LIHUE — Kauai Adult Literacy Coordinator Dennis Dresser said the ongoing challenge at the Hawaii Literacy Program is finding a balance of students and tutors.
“The system doesn’t work if I don’t,” he said.
Not enough tutors means lost students. And without students, tutors tend to walk away.
The latter is the situation Dresser faces today, with just 13 students for 17 tutors.
“I need students really badly,” he said.
When it comes to finding students, however, Dresser faces a different hurdle — many of them can’t read. For that reason, he is trying to tap into families, friends and neighbors who can read and know someone who is struggling. His hope is that those individuals will encourage others to get help.
“They’re out there,” he said of struggling adults. “I’m tapping the sources that I can tap, but there are sources out there … that see these people that I don’t have any access to.”
In Hawaii, one in six adults have problems in reading and writing, including nearly 5,600 on Kauai, according to Hawaii Literacy.
Founded in 1971, the program is a volunteer-driven organization that has helped thousands of adults learn the basic reading and writing skills to get better jobs, improve their parenting skills and succeed in life.
The tutor sessions are free and students are carefully matched with nationally certified tutors. The only cost involved is purchasing a book, which is used for six months.
“If the students cannot afford the book, then I usually pay for it,” Dresser said.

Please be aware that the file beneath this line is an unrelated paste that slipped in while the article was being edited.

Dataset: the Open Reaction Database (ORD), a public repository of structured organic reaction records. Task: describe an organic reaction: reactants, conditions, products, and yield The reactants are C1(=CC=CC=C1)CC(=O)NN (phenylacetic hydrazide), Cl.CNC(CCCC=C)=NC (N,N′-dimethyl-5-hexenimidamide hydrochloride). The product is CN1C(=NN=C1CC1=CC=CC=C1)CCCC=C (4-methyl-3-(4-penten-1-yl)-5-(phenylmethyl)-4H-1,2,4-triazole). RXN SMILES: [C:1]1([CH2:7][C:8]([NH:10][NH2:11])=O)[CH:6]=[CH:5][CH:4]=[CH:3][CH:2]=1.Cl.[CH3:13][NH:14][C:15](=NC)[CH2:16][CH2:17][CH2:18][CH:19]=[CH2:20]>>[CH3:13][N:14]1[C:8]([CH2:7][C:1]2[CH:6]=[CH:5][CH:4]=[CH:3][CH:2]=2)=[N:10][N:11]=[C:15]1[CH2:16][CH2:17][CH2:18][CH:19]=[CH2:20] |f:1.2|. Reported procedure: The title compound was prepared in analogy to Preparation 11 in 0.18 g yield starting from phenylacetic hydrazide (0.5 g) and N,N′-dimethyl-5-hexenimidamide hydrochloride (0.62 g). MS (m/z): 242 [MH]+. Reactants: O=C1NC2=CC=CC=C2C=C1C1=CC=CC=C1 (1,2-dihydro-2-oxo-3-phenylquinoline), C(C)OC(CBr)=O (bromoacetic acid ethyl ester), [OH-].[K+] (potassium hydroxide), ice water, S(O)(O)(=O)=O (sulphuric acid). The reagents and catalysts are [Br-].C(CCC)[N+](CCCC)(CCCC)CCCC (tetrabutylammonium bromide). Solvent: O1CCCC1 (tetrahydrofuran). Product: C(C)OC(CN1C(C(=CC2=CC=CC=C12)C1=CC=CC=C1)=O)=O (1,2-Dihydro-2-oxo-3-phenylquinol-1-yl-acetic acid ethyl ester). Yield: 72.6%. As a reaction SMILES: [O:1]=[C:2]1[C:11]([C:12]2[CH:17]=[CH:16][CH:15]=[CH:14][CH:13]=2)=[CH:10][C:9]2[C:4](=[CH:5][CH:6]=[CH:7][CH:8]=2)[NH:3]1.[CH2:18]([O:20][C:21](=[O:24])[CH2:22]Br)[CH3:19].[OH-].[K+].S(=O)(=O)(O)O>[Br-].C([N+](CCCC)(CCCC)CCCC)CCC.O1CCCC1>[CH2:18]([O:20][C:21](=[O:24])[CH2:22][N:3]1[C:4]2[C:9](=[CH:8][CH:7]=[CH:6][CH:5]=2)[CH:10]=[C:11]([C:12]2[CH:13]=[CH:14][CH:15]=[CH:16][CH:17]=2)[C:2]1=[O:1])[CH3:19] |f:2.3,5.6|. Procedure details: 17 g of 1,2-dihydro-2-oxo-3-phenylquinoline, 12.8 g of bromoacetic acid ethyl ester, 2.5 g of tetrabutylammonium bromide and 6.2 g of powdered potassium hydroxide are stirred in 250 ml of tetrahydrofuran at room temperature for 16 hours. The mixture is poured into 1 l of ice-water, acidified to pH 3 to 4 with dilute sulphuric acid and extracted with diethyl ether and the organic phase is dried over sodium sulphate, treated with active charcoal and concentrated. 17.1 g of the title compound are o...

The program is open to adults ages 18 and up, and past students have come from all over the world, including China, Vietnam, Thailand, Japan and the Marshall Islands, according to Dresser.
Sessions are flexible and built to fit the student’s schedule and location. Learning materials are selected to meet the particular learning ability of each student.
There are no mandatory completion dates, and the program is designed to meet the student’s personal goals.
“You take them only as fast as they’ll go,” Dresser said. “We stay with them as long as we can help them, as long as they want us to.”
Today, 75 percent of unemployed adults have reading and writing difficulties, and 43 percent of people with the lowest literacy skills live in poverty.
Dresser said there is a “spiel” he likes to give his students. First, throughout the United States and the world, most business operates on English. And, secondly, if you can speak English fluently and write it, you can get good jobs, he said.
“If you want to sweep out gutters, mow lawns and haul trash, that’s one thing. If you want a job where you can make some money and get some benefits or even go into your own business, then you need to be able to read and write English.”
Dresser, 82, said the program is his way of giving back to the community. And he doesn’t get paid a dime for it.
“This job is a 16- or 18-hour-a-day job, seven days a week,” he said. “And I love every bit of it, because I see what we can do to help people.”
Those interested in the program or who want to enroll in classes, can contact Dennis Dresser at email@example.com or 332-5544.
For additional information visit www.hawaiiliteracy.org/programs/kauai/.
• Chris D’Angelo, environment writer, can be reached at 245-0441 or firstname.lastname@example.org.